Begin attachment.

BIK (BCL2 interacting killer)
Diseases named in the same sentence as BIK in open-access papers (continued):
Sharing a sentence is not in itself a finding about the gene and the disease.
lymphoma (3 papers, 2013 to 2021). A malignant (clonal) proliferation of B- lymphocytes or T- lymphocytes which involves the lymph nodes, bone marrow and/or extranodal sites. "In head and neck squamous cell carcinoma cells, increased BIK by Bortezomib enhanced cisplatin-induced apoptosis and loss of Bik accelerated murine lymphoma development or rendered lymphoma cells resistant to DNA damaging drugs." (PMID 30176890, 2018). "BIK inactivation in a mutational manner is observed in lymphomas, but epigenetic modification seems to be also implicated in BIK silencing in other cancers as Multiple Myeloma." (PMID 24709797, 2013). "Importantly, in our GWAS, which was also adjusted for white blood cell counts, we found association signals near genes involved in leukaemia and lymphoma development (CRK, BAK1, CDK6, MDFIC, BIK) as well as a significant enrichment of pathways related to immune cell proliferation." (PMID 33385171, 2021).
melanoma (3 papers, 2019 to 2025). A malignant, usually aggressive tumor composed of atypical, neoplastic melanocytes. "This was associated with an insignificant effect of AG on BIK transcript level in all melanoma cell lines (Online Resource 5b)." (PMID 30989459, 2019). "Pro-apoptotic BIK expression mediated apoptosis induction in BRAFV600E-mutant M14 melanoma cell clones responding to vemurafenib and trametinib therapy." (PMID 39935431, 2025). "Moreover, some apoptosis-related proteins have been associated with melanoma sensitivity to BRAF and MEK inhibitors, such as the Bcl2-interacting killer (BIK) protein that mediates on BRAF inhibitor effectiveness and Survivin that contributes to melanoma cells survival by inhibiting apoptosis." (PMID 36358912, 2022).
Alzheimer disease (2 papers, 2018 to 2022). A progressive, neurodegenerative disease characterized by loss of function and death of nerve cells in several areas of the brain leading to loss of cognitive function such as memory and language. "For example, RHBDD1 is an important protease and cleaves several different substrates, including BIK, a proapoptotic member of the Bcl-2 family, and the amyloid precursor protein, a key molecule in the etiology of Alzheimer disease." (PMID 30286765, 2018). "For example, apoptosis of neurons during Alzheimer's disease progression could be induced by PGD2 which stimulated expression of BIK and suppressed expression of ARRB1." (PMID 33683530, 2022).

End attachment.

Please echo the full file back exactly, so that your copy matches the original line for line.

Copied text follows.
BIK (BCL2 interacting killer)
Diseases named in the same sentence as BIK in open-access papers (continued):
Sharing a sentence is not in itself a finding about the gene and the disease.
lymphoma (3 papers, 2013 to 2021). A malignant (clonal) proliferation of B- lymphocytes or T- lymphocytes which involves the lymph nodes, bone marrow and/or extranodal sites. "In head and neck squamous cell carcinoma cells, increased BIK by Bortezomib enhanced cisplatin-induced apoptosis and loss of Bik accelerated murine lymphoma development or rendered lymphoma cells resistant to DNA damaging drugs." (PMID 30176890, 2018). "BIK inactivation in a mutational manner is observed in lymphomas, but epigenetic modification seems to be also implicated in BIK silencing in other cancers as Multiple Myeloma." (PMID 24709797, 2013). "Importantly, in our GWAS, which was also adjusted for white blood cell counts, we found association signals near genes involved in leukaemia and lymphoma development (CRK, BAK1, CDK6, MDFIC, BIK) as well as a significant enrichment of pathways related to immune cell proliferation." (PMID 33385171, 2021).
melanoma (3 papers, 2019 to 2025). A malignant, usually aggressive tumor composed of atypical, neoplastic melanocytes. "This was associated with an insignificant effect of AG on BIK transcript level in all melanoma cell lines (Online Resource 5b)." (PMID 30989459, 2019). "Pro-apoptotic BIK expression mediated apoptosis induction in BRAFV600E-mutant M14 melanoma cell clones responding to vemurafenib and trametinib therapy." (PMID 39935431, 2025). "Moreover, some apoptosis-related proteins have been associated with melanoma sensitivity to BRAF and MEK inhibitors, such as the Bcl2-interacting killer (BIK) protein that mediates on BRAF inhibitor effectiveness and Survivin that contributes to melanoma cells survival by inhibiting apoptosis." (PMID 36358912, 2022).
Alzheimer disease (2 papers, 2018 to 2022). A progressive, neurodegenerative disease characterized by loss of function and death of nerve cells in several areas of the brain leading to loss of cognitive function such as memory and language. "For example, RHBDD1 is an important protease and cleaves several different substrates, including BIK, a proapoptotic member of the Bcl-2 family, and the amyloid precursor protein, a key molecule in the etiology of Alzheimer disease." (PMID 30286765, 2018). "For example, apoptosis of neurons during Alzheimer's disease progression could be induced by PGD2 which stimulated expression of BIK and suppressed expression of ARRB1." (PMID 33683530, 2022).